Last Updated on May 5, 2015, by eNotes Editorial. Word Count: 1174
Dombey and Son, which appeared after Martin Chuzzlewit (1843-1844), was Charles Dickens’s effort to regain the popularity he had lost with the publication of his previous novel. Martin Chuzzlewit, which had heavily satirized America and Americans, had caused Dickens to lose a great deal of favor, much to Dickens’s chagrin, who was by that time in something of a competition for the public’s attention with another great Victorian novelist, William Makepeace Thackeray. Dombey and Son is unusual in Dickens’s work for being set among a higher social level than his previous novels. For the first time, he indicated an interest in and a sympathy for the upper-middle classes and the aristocracy. The story is a very serious one, involving the downfall of a dignified merchant and the painful process by which he learns that love is more powerful than money. As is typical of Dickens, however, there is a large cast of characters providing a rich, sometimes humorous background to the central story.
In Dombey and Son, Dickens for the first time attempted to portray the full panorama of English society, from beggar to magnate, from baronet to housemaid. Although less successful than Bleak House (1852-1853) in expressing the connections between all levels of society, the novel has a prodigious scope.
The principal theme of the work is the relationship between parents and children, chiefly Mr. Dombey’s relationship with Paul and Florence and subordinately those of various parents and their offspring, ranging in social station from Mrs. Skewton and Edith down to Mrs. Brown and her Alice. Each family situation is thrown into relief by contrast with another that is similar in social class yet utterly different in kind. Edith Granger, schooled almost from infancy to be “artful, designing, mercenary, laying snares for men,” is shown in contrast with the son of Sir Barnet Skettles, whose parents willingly interrupt his studies at Dr. Blimber’s academy in order to enjoy his company during their trip abroad. Mr. Dombey’s crude attempt to mold his fragile son to a shape that does his father honor in the world’s eyes contrasts with the honest and unpretentious course that Solomon Gills recommends to his nephew Walter: “Be diligent, try to like it, my dear boy, work for a steady independence, and be happy!” The miserable devices of greed that Mrs. Brown urges on her daughter as the only recourse of the poor is proven a lie by the love and warmth shown by Polly Toodle toward her erring son Rob.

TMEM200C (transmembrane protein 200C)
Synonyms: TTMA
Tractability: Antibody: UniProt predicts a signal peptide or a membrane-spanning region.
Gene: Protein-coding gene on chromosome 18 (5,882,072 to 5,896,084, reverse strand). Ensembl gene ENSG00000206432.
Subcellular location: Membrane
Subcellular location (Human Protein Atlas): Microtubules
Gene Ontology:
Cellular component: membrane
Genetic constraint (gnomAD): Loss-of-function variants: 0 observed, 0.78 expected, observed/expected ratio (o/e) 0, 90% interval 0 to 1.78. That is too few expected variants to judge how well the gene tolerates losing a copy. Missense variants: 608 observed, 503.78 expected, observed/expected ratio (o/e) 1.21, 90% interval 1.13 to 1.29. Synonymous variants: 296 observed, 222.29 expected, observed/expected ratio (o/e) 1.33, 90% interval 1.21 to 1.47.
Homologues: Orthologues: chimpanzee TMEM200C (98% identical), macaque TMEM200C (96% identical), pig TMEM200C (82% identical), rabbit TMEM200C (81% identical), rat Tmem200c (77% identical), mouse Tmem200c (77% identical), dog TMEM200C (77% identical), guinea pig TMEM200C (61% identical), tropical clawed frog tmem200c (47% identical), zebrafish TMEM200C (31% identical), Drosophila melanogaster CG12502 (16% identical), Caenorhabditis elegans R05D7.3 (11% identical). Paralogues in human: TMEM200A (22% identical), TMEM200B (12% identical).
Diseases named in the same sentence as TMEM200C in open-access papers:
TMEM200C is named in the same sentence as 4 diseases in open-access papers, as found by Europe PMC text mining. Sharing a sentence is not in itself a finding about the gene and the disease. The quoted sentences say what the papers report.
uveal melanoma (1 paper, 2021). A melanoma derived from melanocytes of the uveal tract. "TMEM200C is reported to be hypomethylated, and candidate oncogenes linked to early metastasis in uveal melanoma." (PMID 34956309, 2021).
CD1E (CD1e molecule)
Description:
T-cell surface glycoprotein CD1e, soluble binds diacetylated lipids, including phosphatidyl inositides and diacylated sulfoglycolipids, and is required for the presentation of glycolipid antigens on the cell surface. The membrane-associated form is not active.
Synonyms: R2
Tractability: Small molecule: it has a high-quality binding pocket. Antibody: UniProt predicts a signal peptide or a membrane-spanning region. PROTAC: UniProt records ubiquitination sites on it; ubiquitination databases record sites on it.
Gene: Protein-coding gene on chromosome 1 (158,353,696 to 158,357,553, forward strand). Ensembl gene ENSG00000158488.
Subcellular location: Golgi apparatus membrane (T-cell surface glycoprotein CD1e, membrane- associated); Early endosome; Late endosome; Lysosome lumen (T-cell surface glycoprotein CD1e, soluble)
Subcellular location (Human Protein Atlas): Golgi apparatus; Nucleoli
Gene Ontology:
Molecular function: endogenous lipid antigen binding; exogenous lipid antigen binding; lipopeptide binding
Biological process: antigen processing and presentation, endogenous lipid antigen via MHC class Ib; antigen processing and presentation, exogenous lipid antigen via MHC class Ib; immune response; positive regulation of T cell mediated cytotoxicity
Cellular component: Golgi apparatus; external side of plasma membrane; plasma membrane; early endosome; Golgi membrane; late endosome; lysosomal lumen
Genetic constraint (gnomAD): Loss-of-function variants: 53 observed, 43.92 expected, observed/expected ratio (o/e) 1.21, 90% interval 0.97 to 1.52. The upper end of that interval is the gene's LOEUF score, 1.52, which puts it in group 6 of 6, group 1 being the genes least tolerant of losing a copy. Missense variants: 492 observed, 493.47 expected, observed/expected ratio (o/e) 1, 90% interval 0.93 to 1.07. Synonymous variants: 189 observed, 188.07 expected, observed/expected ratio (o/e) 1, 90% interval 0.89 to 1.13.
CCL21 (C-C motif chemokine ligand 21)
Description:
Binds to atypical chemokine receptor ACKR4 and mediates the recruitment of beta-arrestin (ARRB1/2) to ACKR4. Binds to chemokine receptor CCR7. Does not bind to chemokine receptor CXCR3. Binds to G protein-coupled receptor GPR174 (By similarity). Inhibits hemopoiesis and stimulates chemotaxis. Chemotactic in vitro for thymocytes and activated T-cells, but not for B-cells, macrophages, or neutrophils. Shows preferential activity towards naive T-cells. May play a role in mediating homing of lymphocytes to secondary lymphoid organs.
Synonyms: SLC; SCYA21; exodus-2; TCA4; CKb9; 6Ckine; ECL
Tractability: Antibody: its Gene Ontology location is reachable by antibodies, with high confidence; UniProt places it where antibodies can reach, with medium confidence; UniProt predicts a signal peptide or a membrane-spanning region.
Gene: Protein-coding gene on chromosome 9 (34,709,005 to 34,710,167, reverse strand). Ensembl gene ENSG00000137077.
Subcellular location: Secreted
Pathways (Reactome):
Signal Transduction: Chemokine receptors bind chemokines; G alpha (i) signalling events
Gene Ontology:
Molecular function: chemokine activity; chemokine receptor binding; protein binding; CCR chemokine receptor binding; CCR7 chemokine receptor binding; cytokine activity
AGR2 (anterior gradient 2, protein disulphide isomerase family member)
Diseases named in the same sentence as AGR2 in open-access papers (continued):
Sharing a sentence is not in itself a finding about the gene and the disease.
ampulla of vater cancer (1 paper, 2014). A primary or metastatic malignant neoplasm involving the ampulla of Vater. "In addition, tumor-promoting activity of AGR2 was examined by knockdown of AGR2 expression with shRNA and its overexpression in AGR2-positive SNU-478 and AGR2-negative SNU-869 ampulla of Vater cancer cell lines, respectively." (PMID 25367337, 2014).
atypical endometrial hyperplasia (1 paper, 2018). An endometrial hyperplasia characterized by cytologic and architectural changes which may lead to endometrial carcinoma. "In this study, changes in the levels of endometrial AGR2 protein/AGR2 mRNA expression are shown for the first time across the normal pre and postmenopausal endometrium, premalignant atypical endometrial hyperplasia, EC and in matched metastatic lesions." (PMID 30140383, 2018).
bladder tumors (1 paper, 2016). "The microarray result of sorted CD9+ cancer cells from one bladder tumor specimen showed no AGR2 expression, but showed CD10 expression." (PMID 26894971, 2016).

The sad ends of Edith, little Paul, and Alice Marwood all result from the corruption of childhood by adult concerns and from the disregard of individuality in children, a view of them as things, counters in a game, or a hedge against destitution or mortality. Mr. Dombey views Paul as a little mirror of his own greatness. He expects his son to reflect himself—that is, to love him as he loves himself. In his stubborn individuality, Paul perceives the merits of Florence and turns to her; Mr. Dombey is amazed and outraged, because he sees Paul as an extension of himself and cannot conceive that the little boy could have a different opinion. In Mr. Dombey’s own mind, no blame accrues to himself; he decides that Florence must be the cause of the “distortion” of Paul’s feelings. In this way, she falls victim to her father’s self-love and becomes the object of his hatred, almost a scapegoat for his repressed feelings of guilt about Paul’s death; in his view, she destroyed Paul as a tool capable of advancing his father’s self-approbation, the function for which his elaborate education was supposed to have prepared him.
Edith Granger, too, was formed in her youth to fulfill her mother’s nasty ambitions. The shining ideal that both Mrs. Skewton and Mr. Dombey urge on their...
(The entire section contains 1174 words.)
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